Nestle prioritises profit as it unveils new strategy, goals

UK – As Mark Schneider took the stage at London’s Corinthia Hotel for his first big strategy update, seated at the back of the ballroom was Dan Loeb, the activist investor who has spent the last three months goading the Nestle SA chief executive officer to seek profits over scale.

Schneider took a step toward meeting the hedge-fund chief’s demands, setting the Swiss food company’s first fixed profitability goal as it focuses on key businesses like coffee, pet care and bottled water rather than growth for growth’s sake.

But Nestle stopped short of a wholesale embrace of Loeb’s agenda, vowing to keep its stake in French cosmetics giant L’Oreal SA.

The adoption of a profit target comes amid a broader shift among the world’s biggest food companies.

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With many mass-market brands facing skepticism from consumers seeking healthier and hipper alternatives, consumer-goods giants are under pressure from investors to cut costs and to move into more profitable niches.

“We’ll need to trade out of some product areas and into others,” Schneider said at the seminar Tuesday. “We’ll act decisively.”

Selective acquisitions and divestments could affect about 10 percent of Nestle’s total revenue of $90 billion a year, Schneider said.

Nestle is already trying to sell its U.S. chocolate business, its first major retreat from sugary snacks, as the Nescafe maker embarks on its biggest revamp in at least a decade.

Nestle shares gained 1.8 percent in Zurich.

Nestle will aim for an underlying trading margin of 17.5 percent to 18.5 percent in 2020 – as much as 2.5 percentage points higher than what it achieved last year.

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Loeb, whose hedge fund firm Third Point disclosed a $3.5 billion stake in June, has been seeking a target of 18 percent to 20 percent.

Loeb declined to comment on Nestle’s plans but mingled with company executives – showing the more consensual side he’s displayed recently after earlier jousts with the management of companies like Yahoo Inc.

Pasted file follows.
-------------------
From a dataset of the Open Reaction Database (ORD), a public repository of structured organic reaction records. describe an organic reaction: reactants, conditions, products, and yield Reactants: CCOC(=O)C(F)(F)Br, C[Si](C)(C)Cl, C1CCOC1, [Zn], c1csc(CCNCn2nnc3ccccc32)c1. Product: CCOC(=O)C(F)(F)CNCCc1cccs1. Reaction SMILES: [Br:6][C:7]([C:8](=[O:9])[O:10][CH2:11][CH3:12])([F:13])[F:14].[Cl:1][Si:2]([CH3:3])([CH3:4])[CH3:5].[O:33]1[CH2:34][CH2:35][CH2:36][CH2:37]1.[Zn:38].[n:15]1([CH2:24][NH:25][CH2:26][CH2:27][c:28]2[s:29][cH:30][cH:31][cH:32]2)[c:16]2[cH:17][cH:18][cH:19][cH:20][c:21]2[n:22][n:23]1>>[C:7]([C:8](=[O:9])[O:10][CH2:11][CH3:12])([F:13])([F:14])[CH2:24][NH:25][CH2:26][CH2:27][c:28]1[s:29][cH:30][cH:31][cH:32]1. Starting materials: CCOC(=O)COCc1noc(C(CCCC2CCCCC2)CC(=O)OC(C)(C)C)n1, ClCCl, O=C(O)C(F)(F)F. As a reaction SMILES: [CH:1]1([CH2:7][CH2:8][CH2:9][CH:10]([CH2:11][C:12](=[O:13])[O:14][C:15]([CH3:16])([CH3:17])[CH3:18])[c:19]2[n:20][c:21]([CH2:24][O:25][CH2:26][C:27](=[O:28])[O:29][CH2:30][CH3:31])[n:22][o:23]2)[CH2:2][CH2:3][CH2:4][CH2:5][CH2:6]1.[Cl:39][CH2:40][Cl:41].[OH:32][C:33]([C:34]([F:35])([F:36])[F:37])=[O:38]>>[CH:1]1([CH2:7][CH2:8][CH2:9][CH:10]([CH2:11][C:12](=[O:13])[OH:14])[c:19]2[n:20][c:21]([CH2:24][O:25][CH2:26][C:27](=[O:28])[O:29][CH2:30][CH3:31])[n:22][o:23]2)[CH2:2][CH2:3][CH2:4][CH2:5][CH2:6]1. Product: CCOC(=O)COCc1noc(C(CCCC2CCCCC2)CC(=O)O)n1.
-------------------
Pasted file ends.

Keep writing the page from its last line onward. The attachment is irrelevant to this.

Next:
“I can tell you put a lot of work into this,” Loeb told Chief Financial Officer

Francois-Xavier Roger as the two chatted about the presentation afterward. “You did a great job.”

The margin target isn’t higher because Nestle also needs to accelerate sales growth, Schneider told investors.

The CEO already announced a planned disposal of the U.S. confectionery unit and acquisitions of coffee and fresh-food businesses.

The company said Tuesday it’s accelerating a previously announced share buyback worth as much as 20 billion francs ($21 billion).

“The target is certainly attainable,” said Jean-Philippe Bertschy, an analyst at Bank Vontobel AG. “While it will please some investors, others – like Loeb – may be a bit disappointed.”

Schneider said Nestle isn’t immediately changing its stance on L’Oreal, which he described as a “fabulous” investment, contributing 9 percent of the Swiss company’s earnings per share over the past decade.

The death of L’Oreal heiress Liliane Bettencourt last week prompted speculation about the future of Nestle’s 23 percent holding, which Loeb wants sold.

Gerber, Yinlu

Nestle plans to keep its U.S. frozen unit, and the ailing skin-health business has a strategic fit, according to the CEO.

He also said the company is trying to revamp its Gerber baby nutrition division in the U.S. and Yinlu food in China.

In facing calls for a shakeup, Nestle has company among other consumer-goods giants.

Rival Unilever fended off a takeover bid earlier this year from Kraft Heinz Co., backed by buyout firm 3G Capital Partners, while activist Nelson Peltz is seeking a board seat at Procter & Gamble Co.

Others are also responding by raising their profitability goals. Unilever is targeting an underlying operating margin of 20 percent by 2020, while Danone aims to exceed 16 percent.

Last year Nestle announced plans to increase its margin by at least 2 percentage points by 2019 or 2020 through cost savings.

Nestle aims to reach 2 billion francs to 2.5 billion francs of permanent cost savings by 2020, Roger said.

The company expects to incur restructuring costs of about 2.5 billion francs from 2016 to 2020, and it’s aiming to reduce the number of Nestle sites in Paris from seven to one, he said.

Nestle also plans to consolidate its operations in Vevey, where it’s based.

“Virtually all of you underestimate the will to win at this company,” Schneider said.

“It’s hellbent on not losing its leadership position.”

Bloomberg

One Thought to “Nestle prioritises profit as it unveils new strategy, goals”

  1. BW

    I believe the effectiveness of the new focus on Profit as opposed to scale will depend on how Nestle meets the consumers demand and search for healthier alternatives.

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